This spring we've made it our mission (even more than usual) to celebrate new releases in the wake of cancelled launch parties, book festivals, and reading series. With 49th Shelf Launchpad, we're holding virtual launch parties here on our platform complete with witty banter and great insight to give you a taste of the books on offer. You can request these books from your local library, get them as e-books or audio books, order them from your local indie bookseller if they're delivering, buy them direct from the publisher or from online retailers.
Today we're launching The Library of Legends, by bestselling author Janie Chang, which Kate Quinn calls, "a gorgeous, poetic journey threaded with mist and magic."
The Elevator Pitch. Tell us about your book in a sentence.
Set in 1937 China, it’s about students from a university escaping war while protecting a priceless collection of books, with political intrigue, romance, betrayal and mythology thrown in.
Describe your ideal reader:
Loves Masterpiece Theatre, historical novels featuring female protagonists, prosecco, and cats.
What authors/books is your work in conversation with:
Geraldine Brooks, Yangsze Choo, Lisa See. Isabel Allende if I could avoid stammering in her presence.
What is something interesting you learned about your book/yourself/your subject during the process of creating and publishing your book?
Before this, it never occurred to me how much the topic under research could affect an author’s moods. Surely research was the academic, therefore objective, part of work. It’s the author’s job to bring emotion to the page. In The Library of Legends, the university evacuates the city of Nanking by page 24, so the story sidesteps the worst of the Japanese occupation. But even just the peripheral research was enough to put me in a spiral of despair over what human beings can do and justify doing. This made me realize I had to avoid writing too much about the brutalities of war, because I didn’t want readers to go down a similar spiral of despair.
When you were researching this book, did you come across anything that made you change your story or see it differently?
The historic setting for the novel—university campuses fleeing the war—never changed. But once I read about a university that carried a priceless set of Qing dynasty encyclopedias with them on their evacuation, I knew right away this was the thread I needed to bind the story together. Those books became the Library of Legends and it wasn’t a big step from there to write about a parallel evacuation of the mythical creatures described in the Library. The Library is such a strong symbol and its journey an allegory of the irreversible changes sweeping through China.
An important part of any book launch are the thank you’s. Go ahead, and acknowledge someone whose support has been integral to this project.
There are factors under your control, such as the quality and quantity of writing that gets done. But you also need time and head space to get writing done at all. So thank you to my husband Geoff, who took over making dinner during the critical months of this project and the Canada Council, whose support allowed me the time and head space to write this novel.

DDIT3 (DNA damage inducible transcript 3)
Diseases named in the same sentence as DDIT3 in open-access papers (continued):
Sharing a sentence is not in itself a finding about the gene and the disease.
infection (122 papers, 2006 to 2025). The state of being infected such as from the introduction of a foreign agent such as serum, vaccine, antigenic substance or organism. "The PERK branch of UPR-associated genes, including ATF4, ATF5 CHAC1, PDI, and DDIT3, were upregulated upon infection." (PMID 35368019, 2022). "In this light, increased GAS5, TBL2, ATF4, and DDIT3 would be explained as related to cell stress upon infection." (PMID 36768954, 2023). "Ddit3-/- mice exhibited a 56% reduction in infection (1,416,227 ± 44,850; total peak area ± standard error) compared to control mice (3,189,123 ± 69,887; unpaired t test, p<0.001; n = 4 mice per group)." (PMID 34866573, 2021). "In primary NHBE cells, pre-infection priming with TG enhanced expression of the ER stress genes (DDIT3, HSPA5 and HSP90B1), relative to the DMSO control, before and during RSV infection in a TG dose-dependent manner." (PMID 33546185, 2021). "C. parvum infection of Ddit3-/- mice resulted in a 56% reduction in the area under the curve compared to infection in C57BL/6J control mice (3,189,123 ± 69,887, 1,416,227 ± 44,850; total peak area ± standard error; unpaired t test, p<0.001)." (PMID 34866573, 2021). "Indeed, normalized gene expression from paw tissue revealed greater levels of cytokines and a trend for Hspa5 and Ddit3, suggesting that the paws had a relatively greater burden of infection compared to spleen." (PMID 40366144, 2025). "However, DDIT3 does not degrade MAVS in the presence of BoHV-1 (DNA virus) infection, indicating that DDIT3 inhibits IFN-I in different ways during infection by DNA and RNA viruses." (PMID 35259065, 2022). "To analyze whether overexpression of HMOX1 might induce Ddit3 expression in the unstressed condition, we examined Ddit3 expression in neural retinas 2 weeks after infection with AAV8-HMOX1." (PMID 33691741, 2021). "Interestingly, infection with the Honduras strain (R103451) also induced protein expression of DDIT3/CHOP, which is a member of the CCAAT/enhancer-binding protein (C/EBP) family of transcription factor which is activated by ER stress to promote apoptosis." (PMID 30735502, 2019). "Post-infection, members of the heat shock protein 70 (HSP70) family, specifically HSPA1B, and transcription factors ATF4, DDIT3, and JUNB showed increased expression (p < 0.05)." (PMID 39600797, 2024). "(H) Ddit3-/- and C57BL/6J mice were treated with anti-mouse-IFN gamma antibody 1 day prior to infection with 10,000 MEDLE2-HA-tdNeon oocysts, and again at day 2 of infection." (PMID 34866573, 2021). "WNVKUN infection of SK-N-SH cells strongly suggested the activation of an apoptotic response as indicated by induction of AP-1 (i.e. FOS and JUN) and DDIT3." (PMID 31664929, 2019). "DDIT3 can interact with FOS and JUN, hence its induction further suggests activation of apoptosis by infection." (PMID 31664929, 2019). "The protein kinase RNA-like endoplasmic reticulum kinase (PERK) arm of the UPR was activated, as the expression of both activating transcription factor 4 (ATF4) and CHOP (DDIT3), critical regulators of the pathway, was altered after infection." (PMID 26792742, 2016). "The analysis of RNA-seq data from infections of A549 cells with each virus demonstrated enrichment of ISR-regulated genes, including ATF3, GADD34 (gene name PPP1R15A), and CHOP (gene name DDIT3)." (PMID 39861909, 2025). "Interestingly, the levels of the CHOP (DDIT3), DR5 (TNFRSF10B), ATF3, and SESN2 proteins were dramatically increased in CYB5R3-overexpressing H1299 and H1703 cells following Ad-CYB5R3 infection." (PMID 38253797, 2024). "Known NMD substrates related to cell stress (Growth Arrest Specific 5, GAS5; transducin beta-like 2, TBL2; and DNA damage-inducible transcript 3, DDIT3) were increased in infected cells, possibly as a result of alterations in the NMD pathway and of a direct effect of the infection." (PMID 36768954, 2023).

What are you reading right now or next?
I just finished Salma the Syrian Chef, by Danny Ramadan; The War Widow, by Tara Moss; and will be starting on Danielle Graham’s novel All We Could Not Leave Behind, about a wartime romance on the West Coast of BC that’s disrupted by the Japanese internment. And I like reading cookbooks before going to bed because its calming and I enjoy food porn. The Buddhist Chef, by Quebec’s Jean-Phillippe Cyr is the current one.
From the author of Three Souls and Dragon Springs Road comes a captivating historical novel in which a convoy of student refugees travel across China, fleeing the hostilities of a brutal war with Japan
“Myths are the darkest and brightest incarnations of who we are . . .”
China, 1937. When Japanese bombs begin falling on the city of Nanking, nineteen-year-old Hu Lian and her classmates at Minghua University are ordered to flee. Lian and a convoy of students, faculty and staff must walk 1,000 miles to the safety of China’s western provinces, a journey marred by the constant threat of aerial attack. And it is not just the refugees who are at risk; Lian and her classmates have been entrusted with a priceless treasure: a 500-year-old collection of myths and folklore known as the Library of Legends.
The students’ common duty to safeguard the Library of Legends creates unexpected bonds. Lian becomes friends and forms a cautious romance with the handsome and wealthy Liu Shaoming. But after one classmate is arrested and another one is murdered, Lian realizes she must escape before a family secret puts her in danger too. Accompanied by Shao and his enigmatic maidservant, Sparrow, Lian makes her way to Shanghai in the hopes of reuniting with her mother.
During the journey, Lian learns of the connection between her two companions and a tale from the Library of Legends, The Willow Star and the Prince. This revelation comes with profound consequences, for as the ancient books travel across China, they awaken immortals and guardian spirits who embark on an exodus of their own, one that will change the country’s fate forever.
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